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A New York family applies its discerning style to a vacation home on South Carolina’s Kiawah Island
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Certain things just can’t be taken from one house to another. Differences in light and landscape demand that a new address have its own aesthetic personality.
Such was the case for the Kiawah Island, South Carolina, vacation home of Christina Anderson, her husband, and their four children. Used as an escape from the big-city life of Manhattan, the oceanfront abode revels in the beauty of its natural surroundings. Perched 800 miles south of the structured daily schedule that includes school and work, the house abandons all formality to usher in relaxation and play.
But a change in location didn’t leave behind Christina’s discerning level of taste and refinement—or her keen attention to detail. She clearly articulates a style that heralds the street vibe of New York and the craft of the Hudson Valley. In the family vacation home, however, she wanted to retain those elements within interiors that exude the feeling of a serene oasis.
Enter Cortney Bishop. The Charleston-based interior designer proved the perfect visionary for the Anderson home. After all, she knew the house. She’d been around it for decades.
“My parents bought a house there, so I grew up on that street looking at that house,” Bishop, a 2014 New Trad honoree, says. “Back then, the house looked very different.” Today, it boasts the beauty of a structural renovation for this family by architect Mark Maresca.
“He recommended me for the project to take the interiors the rest of the way, so they would be more youthful and modern than what is traditionally seen on Kiawah Island,” Bishop says.
Taken down to the studs by Maresca, the Andersons’ new residence, originally built in the 1970s as a spec house, shared nothing in common with its former iteration. Maresca’s roster of alterations included changing every window and every room configuration, reworking the roof lines, eliminating unusable porches that measured only 4 feet deep, and creating a cohesiveness between the exterior and interior and with the natural environment.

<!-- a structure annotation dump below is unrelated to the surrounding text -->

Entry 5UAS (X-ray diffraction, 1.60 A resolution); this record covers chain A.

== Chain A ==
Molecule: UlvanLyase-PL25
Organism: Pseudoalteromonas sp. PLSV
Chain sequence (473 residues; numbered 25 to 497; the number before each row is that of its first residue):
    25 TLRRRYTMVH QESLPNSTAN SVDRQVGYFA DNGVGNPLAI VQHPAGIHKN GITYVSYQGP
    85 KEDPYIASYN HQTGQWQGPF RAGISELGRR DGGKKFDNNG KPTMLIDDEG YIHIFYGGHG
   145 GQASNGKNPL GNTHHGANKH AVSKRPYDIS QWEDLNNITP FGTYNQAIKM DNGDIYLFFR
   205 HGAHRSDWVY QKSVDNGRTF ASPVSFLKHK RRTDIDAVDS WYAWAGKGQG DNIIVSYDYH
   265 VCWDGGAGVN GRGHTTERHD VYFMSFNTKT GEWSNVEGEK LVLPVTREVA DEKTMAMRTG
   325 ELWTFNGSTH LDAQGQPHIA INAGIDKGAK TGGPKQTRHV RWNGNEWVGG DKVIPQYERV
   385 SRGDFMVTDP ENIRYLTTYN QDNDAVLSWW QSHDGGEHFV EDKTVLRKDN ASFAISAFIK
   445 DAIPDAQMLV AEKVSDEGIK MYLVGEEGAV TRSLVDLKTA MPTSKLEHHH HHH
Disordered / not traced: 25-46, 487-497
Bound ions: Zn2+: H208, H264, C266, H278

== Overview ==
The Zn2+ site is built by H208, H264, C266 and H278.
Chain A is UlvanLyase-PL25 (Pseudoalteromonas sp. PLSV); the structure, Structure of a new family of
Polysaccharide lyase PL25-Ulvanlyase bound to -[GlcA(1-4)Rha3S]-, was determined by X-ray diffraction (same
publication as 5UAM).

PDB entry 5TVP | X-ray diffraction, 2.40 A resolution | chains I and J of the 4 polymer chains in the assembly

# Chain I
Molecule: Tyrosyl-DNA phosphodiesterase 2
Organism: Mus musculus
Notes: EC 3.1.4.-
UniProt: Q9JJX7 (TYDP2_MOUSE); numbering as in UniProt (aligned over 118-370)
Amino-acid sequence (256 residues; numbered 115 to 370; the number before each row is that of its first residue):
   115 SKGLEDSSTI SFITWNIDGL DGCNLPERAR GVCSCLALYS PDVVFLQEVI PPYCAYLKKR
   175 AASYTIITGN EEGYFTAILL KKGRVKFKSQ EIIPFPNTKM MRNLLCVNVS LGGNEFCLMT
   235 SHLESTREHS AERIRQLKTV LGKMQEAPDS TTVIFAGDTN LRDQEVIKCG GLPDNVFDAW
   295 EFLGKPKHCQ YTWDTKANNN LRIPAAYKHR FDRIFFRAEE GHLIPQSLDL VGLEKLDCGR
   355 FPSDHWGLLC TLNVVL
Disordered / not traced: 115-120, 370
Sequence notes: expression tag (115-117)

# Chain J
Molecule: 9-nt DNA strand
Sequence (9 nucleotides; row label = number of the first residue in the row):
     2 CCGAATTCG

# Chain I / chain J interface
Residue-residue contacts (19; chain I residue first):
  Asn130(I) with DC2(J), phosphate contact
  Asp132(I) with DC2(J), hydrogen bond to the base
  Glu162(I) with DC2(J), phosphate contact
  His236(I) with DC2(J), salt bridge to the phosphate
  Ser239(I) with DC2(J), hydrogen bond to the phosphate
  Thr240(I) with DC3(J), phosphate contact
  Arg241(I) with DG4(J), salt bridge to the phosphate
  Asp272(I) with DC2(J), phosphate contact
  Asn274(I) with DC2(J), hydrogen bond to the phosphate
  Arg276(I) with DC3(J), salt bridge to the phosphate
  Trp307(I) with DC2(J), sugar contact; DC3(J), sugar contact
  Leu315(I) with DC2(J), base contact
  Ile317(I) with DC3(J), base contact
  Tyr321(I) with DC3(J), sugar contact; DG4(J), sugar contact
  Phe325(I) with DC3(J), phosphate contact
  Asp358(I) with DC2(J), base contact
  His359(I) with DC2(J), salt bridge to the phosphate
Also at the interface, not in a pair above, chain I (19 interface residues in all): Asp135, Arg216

“It’s not unusual to have a house that becomes old and dated over time,” Maresca says. “But what made no sense in this case is that the house didn’t take advantage of the gorgeous views. There was no connection to the ocean or the surrounding trees. Now most of the rooms have at least two exposures to the outdoors. It’s no longer just about the house but the location as well.”
Along with Christina’s sophisticated taste came a sophisticated palette to give her the light and bright ambience she dreamed of. Classic sensibilities led her to avoid asking for bold colors. Instead, tonal variation comes through texture.
Maresca layered in a warm, tactile vibe architecturally with beamed ceilings, shiplap and beaded-board paneling, and marble on bathroom walls.
Bishop took the cue and enhanced it using natural textiles, patterned rugs with nubby finishes, leather, and furniture in sculptural forms, some of which the Andersons brought from their New York home.
The prevailing light and airy mood begged for an element to inject a visual jolt without disrupting the flow between rooms. The design collaborative pulled from the edginess of the New York City street scene, ushering black into the scheme.
Used to accentuate and punctuate the lyrical stair rail, kitchen cabinetry, ceilings in the library and bunk room, and rugs throughout the house, black serves as a graphic tool that gives the interiors attitude and a bit of hardness to contrast the soft neutrals. Most notable in the kitchen, a black pattern on statement tile anchors the room and coordinates with painted cabinetry.
“We were excited about the bold pattern of the tile,” Bishop says. “We needed strength in color without going to solid black. This kitchen isn’t huge, so the pattern gives it the backbone to stand up against the larger rooms. The darkness of the floor, range, and cabinets allows the cerused oak island to shine.”
Style wasn’t the only directive that Christina brought to design discussions. Practicality and sense of family were high on her list, too. Case in point: the bunk room. Christina wanted the children to be together. A suite that carves out space for a playroom and sleeping quarters ensures the kids remain connected.
“Christina knows that this is a special time in her children’s lives, and she wanted them to be together,” Maresca says. “Bunk rooms should be tight and intimate. The kids can see and talk to each other, all while taking in the view of the ocean.”
Bishop stretched a tribal-theme runner across the length of the bunk room to lay a lighthearted path to the playroom, where a round table and shapely chairs guarantee that the room is functional and good-looking, too.
Clearly, this beach house doesn’t subscribe to a conventional blue-and-white scheme with stripes and novelty patterns. It does, however, meet the requirements for respite and deliver a sense of peace and tranquility.
“When we designed the house, we wanted to avoid the conventions that have defined classic beach house style—they often felt stuffy and dated,” Christina says. “Instead, we wanted to design a home that felt bright and serene but also playful and welcoming to our children and their friends.”